In July, I attended the Rural Matters! conference in Edmonton, sponsored by the Alberta Association of Municipal Districts & Counties (AAMDC). Mayor Callioux and Councillor Laurin also attended and we all learned much from the sessions we attended.

It was at one called "Tools to Build Entrepreneurial and Vital Communities" with Mike Stolte of CIEL (Centre for Innovative & Entrepreneurial Leadership) that I heard about the possibility of a pilot project in Alberta. I let Mike know that Peace River might be interested and would be an ideal community.

Now Alberta Agriculture and Rural Development has partnered with CIEL to deliver a pilot project for one of CIEL's tools, the BVI, in four rural Alberta communities and Peace River is one of them! January-February is roughly the time for this initiative. Public input is an important feature of this initiative.

Here's another: Municipal Sustainability Planning MSP. Peace River is one of a number of Alberta communities that will receive support from the Alberta Urban Municipalities Association (AUMA) for this planning, which will involve public input.

And another: Planning is underway for our community visioning process. Mark your calendar: on December 9, there will be two sessions available for Peace River and area residents to participate. More details to follow so keep an eye on the Town's website.

As we move ahead with each of these initiatives, they will build on each other and by June, we should have a comprehensive and exciting vision along with action plans to carry us forward.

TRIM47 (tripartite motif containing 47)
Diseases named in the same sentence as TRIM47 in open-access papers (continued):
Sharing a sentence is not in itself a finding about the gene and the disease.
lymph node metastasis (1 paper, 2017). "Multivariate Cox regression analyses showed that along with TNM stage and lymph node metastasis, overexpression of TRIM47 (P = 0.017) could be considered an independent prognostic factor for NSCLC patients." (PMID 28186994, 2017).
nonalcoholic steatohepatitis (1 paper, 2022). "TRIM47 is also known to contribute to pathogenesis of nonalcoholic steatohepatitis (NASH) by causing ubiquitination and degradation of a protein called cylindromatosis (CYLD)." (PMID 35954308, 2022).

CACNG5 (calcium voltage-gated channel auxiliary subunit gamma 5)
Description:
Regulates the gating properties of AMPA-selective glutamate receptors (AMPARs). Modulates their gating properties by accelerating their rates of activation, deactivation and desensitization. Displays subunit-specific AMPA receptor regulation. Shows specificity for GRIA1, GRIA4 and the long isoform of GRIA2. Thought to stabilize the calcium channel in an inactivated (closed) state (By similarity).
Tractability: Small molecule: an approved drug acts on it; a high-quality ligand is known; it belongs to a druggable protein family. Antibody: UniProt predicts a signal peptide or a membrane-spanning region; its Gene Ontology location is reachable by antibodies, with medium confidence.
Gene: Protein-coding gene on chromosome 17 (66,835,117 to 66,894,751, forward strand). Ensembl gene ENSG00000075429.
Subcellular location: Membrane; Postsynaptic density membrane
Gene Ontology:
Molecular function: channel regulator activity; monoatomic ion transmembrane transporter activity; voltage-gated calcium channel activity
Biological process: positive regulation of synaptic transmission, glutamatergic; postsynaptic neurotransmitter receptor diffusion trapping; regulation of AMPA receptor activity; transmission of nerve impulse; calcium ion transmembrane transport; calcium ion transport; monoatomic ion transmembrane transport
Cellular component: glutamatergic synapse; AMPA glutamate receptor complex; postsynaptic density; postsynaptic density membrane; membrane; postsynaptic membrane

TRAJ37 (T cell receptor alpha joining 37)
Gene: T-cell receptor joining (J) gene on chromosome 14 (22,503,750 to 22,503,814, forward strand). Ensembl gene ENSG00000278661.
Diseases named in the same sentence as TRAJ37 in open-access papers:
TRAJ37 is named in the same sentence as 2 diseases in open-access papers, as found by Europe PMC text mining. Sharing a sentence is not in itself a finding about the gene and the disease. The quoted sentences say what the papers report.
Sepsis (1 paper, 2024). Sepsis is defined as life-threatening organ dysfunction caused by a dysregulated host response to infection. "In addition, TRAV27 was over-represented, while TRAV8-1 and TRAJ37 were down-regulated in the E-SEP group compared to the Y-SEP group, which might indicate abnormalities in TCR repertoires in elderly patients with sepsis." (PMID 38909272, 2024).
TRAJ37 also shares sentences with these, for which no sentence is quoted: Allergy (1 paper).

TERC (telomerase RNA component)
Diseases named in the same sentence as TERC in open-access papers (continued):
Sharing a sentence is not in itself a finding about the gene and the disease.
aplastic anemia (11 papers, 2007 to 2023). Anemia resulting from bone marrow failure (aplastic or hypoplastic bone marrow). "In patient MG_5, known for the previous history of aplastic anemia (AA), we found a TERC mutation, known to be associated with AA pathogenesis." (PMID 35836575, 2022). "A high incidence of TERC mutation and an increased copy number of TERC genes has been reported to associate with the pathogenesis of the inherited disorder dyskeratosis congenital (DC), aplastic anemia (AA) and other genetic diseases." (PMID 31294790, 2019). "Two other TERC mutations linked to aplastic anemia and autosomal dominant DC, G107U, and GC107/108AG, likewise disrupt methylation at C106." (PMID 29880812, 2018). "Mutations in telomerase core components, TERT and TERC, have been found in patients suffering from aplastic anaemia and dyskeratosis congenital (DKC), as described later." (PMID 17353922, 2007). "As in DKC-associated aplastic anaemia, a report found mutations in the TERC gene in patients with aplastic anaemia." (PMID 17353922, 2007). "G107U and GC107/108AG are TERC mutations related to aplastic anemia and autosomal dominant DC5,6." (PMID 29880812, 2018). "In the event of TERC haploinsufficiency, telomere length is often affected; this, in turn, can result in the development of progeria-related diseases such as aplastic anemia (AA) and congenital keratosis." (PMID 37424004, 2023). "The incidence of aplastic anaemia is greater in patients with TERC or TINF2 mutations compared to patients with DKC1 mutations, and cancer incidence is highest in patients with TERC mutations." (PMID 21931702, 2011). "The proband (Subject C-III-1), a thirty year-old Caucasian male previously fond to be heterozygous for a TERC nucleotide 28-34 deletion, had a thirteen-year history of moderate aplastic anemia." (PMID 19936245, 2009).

Stay tuned for more details in the coming weeks and months. These are exciting opportunities for residents to help to identify a vision and set the course for the future.

Wednesday, October 15, 2008

Blog Action Day: Poverty in Peace River?


October 15 is Blog Action Day and the topic for 2008 is poverty. Some people might wonder whether poverty actually exists in Peace River. There are, of course, a few street people who are the more visible face of poverty, but people working with families see another side and understand that yes, we do have poverty and we have far too many children growing up in poverty.

What IS poverty anyway? Vibrant Calgary has defined it as “the condition of a human being who does not have sufficient economic and other resources to live with the dignity, choices and power which support full participation in society.”

And why is full participation in society important? We all need to feel that we belong, and unfortunately, when a person is poor, that sense of belonging may be harder to achieve. Most seriously, for disaffected youth, joining a gang may seem like a good way to gain a sense of belonging.

The recent spate of violence in Peace River is largely gang-related, according to the RCMP. Our community needs to find ways to address the problem by looking beyond criminal activity to the root causes, and one of those is poverty.

When I attended the Tamarack Collaborating Communities Institute in Kitchener in September, I was hugely impressed with what a number of communities are doing to reduce poverty. For example, as I've written in a previous article, in Hamilton, where in 2005 20% of the population lived in poverty, the Hamilton Roundtable for Poverty Reduction was convened and has mobilized the whole city to work on poverty reduction.